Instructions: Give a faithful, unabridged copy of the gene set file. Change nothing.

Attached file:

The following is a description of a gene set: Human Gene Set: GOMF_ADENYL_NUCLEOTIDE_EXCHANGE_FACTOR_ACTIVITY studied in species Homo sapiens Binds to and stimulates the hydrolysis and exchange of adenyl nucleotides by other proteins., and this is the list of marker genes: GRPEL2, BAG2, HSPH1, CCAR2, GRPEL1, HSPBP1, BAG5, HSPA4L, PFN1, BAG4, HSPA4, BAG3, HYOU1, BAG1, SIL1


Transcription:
The following is a description of a gene set: Human Gene Set: GOMF_ADENYL_NUCLEOTIDE_EXCHANGE_FACTOR_ACTIVITY studied in species Homo sapiens Binds to and stimulates the hydrolysis and exchange of adenyl nucleotides by other proteins., and this is the list of marker genes: GRPEL2, BAG2, HSPH1, CCAR2, GRPEL1, HSPBP1, BAG5, HSPA4L, PFN1, BAG4, HSPA4, BAG3, HYOU1, BAG1, SIL1